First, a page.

Across the world people are deciding that they no longer want their day to day life to be enmeshed in a global web of violence, and have started creating alternatives to industrial society. In order for these alternatives to become something more than individual projects, islands of resistance in a sea of structural violence, there is a need to organise with others who share the same values and work toward creating a similar future. For a movement to grow there needs to be a set of agreed upon principles, a banner under which these forces of resistance can understand themselves and be understood. One of the most important of these banners is eco-village, explored in another piece, but it is not the only one. The Kommune (commune) movement in Germany is one that traces itself back the rebellious era of the late 60’s, when everything seemed like it was up for grabs. The hippies roamed across the US, the Parisians were again at the barricades, and in West Germany the students took to the streets to demonstrate against war, authoritarianism, and the colonial basis of their society. Some of these students took the radical step of changing the fundaments of the way they lived together, and organised themselves into communes. Today in German there are 30 projects under the banner of Kommune, organised in the Kommunja Network. While similar to the eco-village, to me there is a difference of emphasis. While the concept of eco-village evokes more one’s relationship to nature, the Kommune places more emphasis on our relationship with each other. The Kommune is overtly political, while the eco-village not necessarily.
Here is a brief description of the Kommune from the Kommunja website; ‘The political communes want to change social relationships. Up to a certain point, we do this through our alternative way of living. Our long term objectives are egalitarian (free and equitable) structures which make an emancipatory, ecological life in solidarity possible. Thereby, we set an example against the increasing atomisation and separation in a society which is heavily based on consumerism, acquisition and the exploitation of nature, and for human cooperation and sharing.’ While there is no clear set of rules to consider in making a Kommune, generally they organised along at least a few of these principals (taken from the Das KommuneBuch by Elisabeth Voß); Live and work together; Have a communal economy, i.e. common finances and common property (land, buildings, means of production); Have communal decision making – usually consensus decision making; Try to reduce hierarchy and hierarchical structures; Have communalisation of housework, childcare and other communal tasks; Have equality between women and men; Have low ecological footprints through sharing and saving resources. One of these Kommunen is the Kommune Waltershausen (Kowa), and in September of 2019 I spent a while living and working with them.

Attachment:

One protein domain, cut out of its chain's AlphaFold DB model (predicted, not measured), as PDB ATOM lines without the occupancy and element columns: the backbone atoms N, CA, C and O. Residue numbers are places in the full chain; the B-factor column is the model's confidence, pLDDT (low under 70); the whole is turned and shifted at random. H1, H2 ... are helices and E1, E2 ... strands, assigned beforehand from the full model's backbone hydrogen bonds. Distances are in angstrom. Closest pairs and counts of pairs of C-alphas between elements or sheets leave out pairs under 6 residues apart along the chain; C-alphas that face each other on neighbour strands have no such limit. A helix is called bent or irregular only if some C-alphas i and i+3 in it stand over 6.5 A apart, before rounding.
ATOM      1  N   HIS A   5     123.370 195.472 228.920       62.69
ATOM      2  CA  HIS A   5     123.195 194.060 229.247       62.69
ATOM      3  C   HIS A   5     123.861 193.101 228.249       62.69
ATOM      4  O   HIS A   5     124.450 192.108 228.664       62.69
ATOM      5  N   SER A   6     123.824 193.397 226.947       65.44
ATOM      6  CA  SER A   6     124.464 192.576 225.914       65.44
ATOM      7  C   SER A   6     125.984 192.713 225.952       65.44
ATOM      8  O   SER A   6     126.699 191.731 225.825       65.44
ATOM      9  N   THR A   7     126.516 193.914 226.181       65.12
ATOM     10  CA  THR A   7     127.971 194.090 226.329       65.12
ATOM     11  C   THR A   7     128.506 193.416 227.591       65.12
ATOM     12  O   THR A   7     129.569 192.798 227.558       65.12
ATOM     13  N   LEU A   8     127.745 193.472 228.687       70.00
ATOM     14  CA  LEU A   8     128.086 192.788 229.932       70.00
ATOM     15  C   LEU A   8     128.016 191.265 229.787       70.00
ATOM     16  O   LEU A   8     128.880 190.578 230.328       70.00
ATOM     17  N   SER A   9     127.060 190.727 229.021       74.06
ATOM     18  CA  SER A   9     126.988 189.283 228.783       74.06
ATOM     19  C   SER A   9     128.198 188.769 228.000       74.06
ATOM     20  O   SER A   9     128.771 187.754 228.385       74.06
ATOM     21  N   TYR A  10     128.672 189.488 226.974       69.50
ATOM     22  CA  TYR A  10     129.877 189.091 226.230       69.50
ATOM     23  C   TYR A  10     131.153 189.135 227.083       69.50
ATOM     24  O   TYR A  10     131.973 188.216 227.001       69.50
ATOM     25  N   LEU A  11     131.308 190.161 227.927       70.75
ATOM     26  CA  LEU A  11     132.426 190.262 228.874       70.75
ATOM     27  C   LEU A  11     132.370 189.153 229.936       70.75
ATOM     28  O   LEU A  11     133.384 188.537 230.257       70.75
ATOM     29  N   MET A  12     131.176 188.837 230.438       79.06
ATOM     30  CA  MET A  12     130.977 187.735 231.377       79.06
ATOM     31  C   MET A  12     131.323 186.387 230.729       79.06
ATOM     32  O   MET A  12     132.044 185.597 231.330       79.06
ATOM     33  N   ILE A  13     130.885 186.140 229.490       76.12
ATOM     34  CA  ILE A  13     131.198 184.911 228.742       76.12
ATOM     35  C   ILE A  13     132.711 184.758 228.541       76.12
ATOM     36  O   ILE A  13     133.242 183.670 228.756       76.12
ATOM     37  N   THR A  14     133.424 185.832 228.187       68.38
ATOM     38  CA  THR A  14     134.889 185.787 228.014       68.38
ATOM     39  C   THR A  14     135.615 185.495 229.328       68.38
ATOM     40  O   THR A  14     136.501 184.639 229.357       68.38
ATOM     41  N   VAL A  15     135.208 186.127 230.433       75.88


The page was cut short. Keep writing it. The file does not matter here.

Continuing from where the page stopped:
History & Space
The first thing that struck me about the project was its location. Compared to many other projects I have visited, often in the middle of nowhere, Kowa is located in the beautiful little German town of Walterhausen. Small but lively, Walterhausen still retains some of its medieval shape with an old market square, arch, cathedral, and hill-top castle. It is also located at the edge of the Thüringer Wald, a beautiful diverse forest, aflame with all shades of red, yellow, orange, and green for those fortunate enough to visit in early autumn. Aside from it’s beautiful surroundings, Kowa itself is well situated, located in a redbrick 19th century puppet factory which is now protected as heritage site. Strangely enough, Waltershausen was one of the world capitals of puppet production in 20th century, and this redbrick building was one of six in the town. However, these puppets were a state run operation, and collapse of the GDR meant the collapse of Walterhausens puppet production. While there is a puppet museum in the town, there is little left of the past puppetry in Kowa, save for some creepy puppet mosaics, strangely arranged left behind heads, limbs, and torsos.
Kowa was first established 16 years previous in 2003 by people who meet through the Kommunja Network. Of the original founders, one remains. She told me that after the fall of the DDR, the building was left vacant for many years. These years were not good to this heritage sites, and when the Kommunards acquired the site it was essentially dilapidated after years of abandonment and vandalism. With over 400 broken glass windows, you could hear the broken crunch of everyone walking around at all times. The original site was in such a state that tents had to be erected in one of the few habitual rooms in order to create some private space. Perhaps it was because of the stress of those times that only of the original founders remains today, but the 16 years of love and effort put into the Kommune shows.